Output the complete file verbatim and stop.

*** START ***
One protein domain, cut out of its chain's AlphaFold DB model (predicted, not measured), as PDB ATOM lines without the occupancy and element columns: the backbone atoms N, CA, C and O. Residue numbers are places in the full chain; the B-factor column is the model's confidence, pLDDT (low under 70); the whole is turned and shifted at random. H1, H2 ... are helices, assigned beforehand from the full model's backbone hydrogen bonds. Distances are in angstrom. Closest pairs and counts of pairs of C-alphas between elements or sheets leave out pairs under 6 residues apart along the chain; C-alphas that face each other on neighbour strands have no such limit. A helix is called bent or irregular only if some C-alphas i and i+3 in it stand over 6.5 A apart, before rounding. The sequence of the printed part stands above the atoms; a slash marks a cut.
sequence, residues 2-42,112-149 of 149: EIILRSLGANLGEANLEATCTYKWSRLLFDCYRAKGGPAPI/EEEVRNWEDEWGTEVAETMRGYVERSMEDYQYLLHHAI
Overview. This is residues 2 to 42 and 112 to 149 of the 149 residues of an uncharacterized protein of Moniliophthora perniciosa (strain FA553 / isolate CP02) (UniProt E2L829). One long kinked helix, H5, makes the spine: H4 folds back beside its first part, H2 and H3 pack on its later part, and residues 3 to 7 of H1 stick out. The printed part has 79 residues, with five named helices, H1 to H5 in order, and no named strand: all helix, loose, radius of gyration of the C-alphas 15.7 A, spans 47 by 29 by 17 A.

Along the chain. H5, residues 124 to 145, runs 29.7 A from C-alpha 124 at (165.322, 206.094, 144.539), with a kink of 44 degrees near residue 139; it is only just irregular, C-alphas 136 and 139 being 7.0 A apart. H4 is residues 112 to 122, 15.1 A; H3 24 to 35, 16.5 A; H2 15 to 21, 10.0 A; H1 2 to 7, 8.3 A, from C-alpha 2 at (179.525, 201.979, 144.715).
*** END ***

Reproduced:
One protein domain, cut out of its chain's AlphaFold DB model (predicted, not measured), as PDB ATOM lines without the occupancy and element columns: the backbone atoms N, CA, C and O. Residue numbers are places in the full chain; the B-factor column is the model's confidence, pLDDT (low under 70); the whole is turned and shifted at random. H1, H2 ... are helices, assigned beforehand from the full model's backbone hydrogen bonds. Distances are in angstrom. Closest pairs and counts of pairs of C-alphas between elements or sheets leave out pairs under 6 residues apart along the chain; C-alphas that face each other on neighbour strands have no such limit. A helix is called bent or irregular only if some C-alphas i and i+3 in it stand over 6.5 A apart, before rounding. The sequence of the printed part stands above the atoms; a slash marks a cut.
sequence, residues 2-42,112-149 of 149: EIILRSLGANLGEANLEATCTYKWSRLLFDCYRAKGGPAPI/EEEVRNWEDEWGTEVAETMRGYVERSMEDYQYLLHHAI
Overview. This is residues 2 to 42 and 112 to 149 of the 149 residues of an uncharacterized protein of Moniliophthora perniciosa (strain FA553 / isolate CP02) (UniProt E2L829). One long kinked helix, H5, makes the spine: H4 folds back beside its first part, H2 and H3 pack on its later part, and residues 3 to 7 of H1 stick out. The printed part has 79 residues, with five named helices, H1 to H5 in order, and no named strand: all helix, loose, radius of gyration of the C-alphas 15.7 A, spans 47 by 29 by 17 A.

Along the chain. H5, residues 124 to 145, runs 29.7 A from C-alpha 124 at (165.322, 206.094, 144.539), with a kink of 44 degrees near residue 139; it is only just irregular, C-alphas 136 and 139 being 7.0 A apart. H4 is residues 112 to 122, 15.1 A; H3 24 to 35, 16.5 A; H2 15 to 21, 10.0 A; H1 2 to 7, 8.3 A, from C-alpha 2 at (179.525, 201.979, 144.715).